For chain barbecue, it's not bad.
Pulled pork and Polish sausage are among the choices for the 2 Meat Plate (with baked potato casserole and fried onion tanglers on the side) at Dickey’s Barbecue Pit, off Maumelle Boulevard in North Little Rock.
Dallas-based Dickey's Barbecue Pit has three central Arkansas outlets -- on Main Street in Bryant and Searcy, and the latest, on the upper spur of Crystal Hill Road, just off Maumelle Boulevard (in a three-storefront retail building on a pad in front of the Wal-Mart) in North Little Rock.
Dickey’s Barbecue Pit
Address: 13501 Crystal Hill Road, North Little Rock
Hours: 11 a.m.-9 p.m. daily
Credit cards: V, MC, AE, D
Alcoholic beverages: No
Wheelchair accessible: Yes
The "barbecue pit" part is apparently for real -- a sign hanging over the counter reads, "Meats are slow smoked on-site daily in our hickory wood pit." There's wood stacked in hoppers by the front window and we actually watched an employee at one point grab a log and take it to the back. (The sign also notes that "due to this, we may sell out of certain items." So you've been warned.)
The restaurant itself looks sort of prefabricated, with a lot of slightly raw-looking wood at or above eye level, corrugated metal along the bottoms of the walls and faux brick around the counter area and assembly kitchen. The dining area has long communal, bus-your-own tables with plasticized blue-and-white-checked tablecloths. The lighting, mostly indirect and pretty dim even in broad daylight, comes from wagon-wheel chandeliers and pin spots that focus everywhere but on the tables.
On one brick-red wall are four blown-up photos, three with musical themes (close-ups of guitar parts and -- is that Jim Croce?) and one of spitted meat in front of the late former President Ronald Reagan and who we guess (the photo's a bit fuzzy) is T.D. Dickey Jr., one of two sons of founder Travis Dickey. (T.D.'s nephew, Roland Dickey Jr., runs the company today.) The soundtrack varies from country to classic rock, from "Wild World" (which Cat Stevens sang when he was still Cat Stevens) to Flatt & Scruggs' Beverly Hillbillies theme song.
Dickey's is certainly a friendly place -- everybody within sight of the door calls out "Welcome to Dickey's" as you walk in -- and it's also kid friendly. Kids eat free on Sundays, but do find the small print: "1 free Kid's Meal per adult meal of equal or greater value. Dine in only, 12 and under. Must order from Kid's Meals"-- that would be chicken nuggets, sandwich or meat plate -- "Not valid with other offers, specials or online ordering."
Order at a station near the door and the assembly line starts, the first person parceling out your meat, the next person preparing your sides and the last person at the register providing your big yellow drink cup ($2.25), toting everything up and taking your cash or credit card. Soft drinks (no beer) are at the back, along with the fancy-looking silvered plastic utensils, wet-napkins, the three kinds of heated barbecue sauce -- original, spicy and sweet, ladle 'em yourself from the soup warmer -- and complimentary soft-serve ice cream cones.
The menu board and to-go menu provide very little information, and if you're a first-time diner, unless you've done your homework at the website (dickeys.com), you're going to have questions. Ours included just what comes on a 2 Meat Plate and how big is a Big Barbecue sandwich. (We didn't realize until we checked the website that the "Bakers" in the "Bakers & Salads" section are baked potatoes.)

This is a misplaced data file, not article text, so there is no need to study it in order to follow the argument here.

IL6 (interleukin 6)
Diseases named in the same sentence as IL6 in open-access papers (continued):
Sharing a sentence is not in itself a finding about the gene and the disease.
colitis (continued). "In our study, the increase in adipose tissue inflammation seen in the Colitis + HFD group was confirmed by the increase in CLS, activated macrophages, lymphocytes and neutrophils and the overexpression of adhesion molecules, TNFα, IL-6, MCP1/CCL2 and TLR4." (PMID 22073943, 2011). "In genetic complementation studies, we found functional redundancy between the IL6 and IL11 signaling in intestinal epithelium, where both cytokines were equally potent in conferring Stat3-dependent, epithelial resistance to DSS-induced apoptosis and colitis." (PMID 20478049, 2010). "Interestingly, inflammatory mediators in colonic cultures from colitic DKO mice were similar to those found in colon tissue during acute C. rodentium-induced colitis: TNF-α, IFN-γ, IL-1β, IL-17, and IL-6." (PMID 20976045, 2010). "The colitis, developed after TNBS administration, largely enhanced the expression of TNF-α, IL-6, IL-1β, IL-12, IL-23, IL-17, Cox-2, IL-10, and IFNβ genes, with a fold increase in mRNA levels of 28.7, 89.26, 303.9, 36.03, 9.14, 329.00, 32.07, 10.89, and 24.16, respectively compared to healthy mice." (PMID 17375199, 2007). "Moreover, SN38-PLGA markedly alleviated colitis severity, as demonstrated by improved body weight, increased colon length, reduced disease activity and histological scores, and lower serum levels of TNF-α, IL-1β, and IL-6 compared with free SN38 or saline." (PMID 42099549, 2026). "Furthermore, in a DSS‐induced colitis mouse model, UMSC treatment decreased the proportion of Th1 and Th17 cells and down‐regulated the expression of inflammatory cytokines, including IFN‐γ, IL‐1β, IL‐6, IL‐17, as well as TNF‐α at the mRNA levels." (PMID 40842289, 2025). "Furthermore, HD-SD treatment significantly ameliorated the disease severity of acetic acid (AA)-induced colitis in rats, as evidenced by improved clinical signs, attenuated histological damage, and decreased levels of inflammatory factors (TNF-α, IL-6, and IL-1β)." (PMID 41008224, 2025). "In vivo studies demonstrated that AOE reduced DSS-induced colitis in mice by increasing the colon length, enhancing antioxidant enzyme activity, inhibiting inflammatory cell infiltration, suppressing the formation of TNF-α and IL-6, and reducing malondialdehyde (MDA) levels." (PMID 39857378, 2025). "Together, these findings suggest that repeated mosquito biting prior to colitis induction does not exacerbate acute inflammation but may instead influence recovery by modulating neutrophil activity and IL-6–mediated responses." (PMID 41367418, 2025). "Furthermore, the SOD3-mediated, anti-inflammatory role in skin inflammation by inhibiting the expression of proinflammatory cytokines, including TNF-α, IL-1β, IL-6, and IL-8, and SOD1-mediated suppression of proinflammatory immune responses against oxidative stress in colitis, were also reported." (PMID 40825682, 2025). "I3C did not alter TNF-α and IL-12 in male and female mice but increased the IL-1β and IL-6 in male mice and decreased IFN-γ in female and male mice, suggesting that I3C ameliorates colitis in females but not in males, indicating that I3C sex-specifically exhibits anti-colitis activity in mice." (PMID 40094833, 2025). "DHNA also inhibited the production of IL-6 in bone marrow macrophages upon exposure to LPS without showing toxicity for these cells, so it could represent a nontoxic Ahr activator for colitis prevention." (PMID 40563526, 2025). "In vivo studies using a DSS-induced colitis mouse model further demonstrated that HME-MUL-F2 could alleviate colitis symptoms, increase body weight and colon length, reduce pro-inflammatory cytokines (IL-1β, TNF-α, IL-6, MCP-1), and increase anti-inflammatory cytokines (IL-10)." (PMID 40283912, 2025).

The one thing we'd be sure to order again: Dickey's ribs, which we tried via the five-bone Rib Plate ($14.75, including two sides; Dickey's plates also include a couple of pickles, a couple of raw onion rings and a square artisan roll). They're very meaty, and while, despite the website claim, the meat doesn't quite fall off the bone, it does come easily away with very little gnawing. They come well-sauced, and we didn't feel the need to slather on any extra.
That cannot, however, be said for Dickey's bland brisket, which we tried on a Big Barbecue sandwich ($6.50), about on par with the large sandwiches at locally owned and chain/franchise joints. There was sauce on the brisket, but not enough to give it any kind of kick. (We experimented with each of the three sauces and finally came up with a satisfactory three-sauce blend. We doubt, however, that we could reproduce the recipe exactly.)
We paired Dickey's pulled pork with Polish sausage on a 2 Meat Plate ($12.50, including two sides). Our sauce blend worked very well on the sausage slices; we vacillated between sauce and no sauce on the the nicely smokey pulled pork. (Other meat options: barbecue honey ham, spicy cheddar sausage -- "bursting with jalapeno," saith the website -- and smoked turkey and chicken breast.)
Best of the homestyle sides (a la carte, $2.25 individual, $5.95 feeds three to four, $10.95 feeds five to six, $32 feeds 20 to 25), in our humble opinion, is the mac & cheese, which is exceptionally cheesy. (We couldn't watch the kitchen assemble it, but the evidence suggests they add a second dose of cheese sauce before they serve it.)
We also enjoyed, in varying degrees, the barbecue beans, the baked potato casserole (aka BPC, sort of like baked mashed potatoes with a topping of cheese and lots of green onions) and the fried onion tanglers (think thin onion rings). We would not, however, order again the Caesar salad: unchopped chunks of thinly dressed iceberg (not romaine) lettuce that was difficult to extract, crammed as it was into a small cup. (Other choices: jalapeno beans, green beans with bacon, chips, fried okra, creamy coleslaw, potato salad and waffle iron fries.)
Weekend on 06/25/2015
Print Headline: Dickey's BBQ ribs please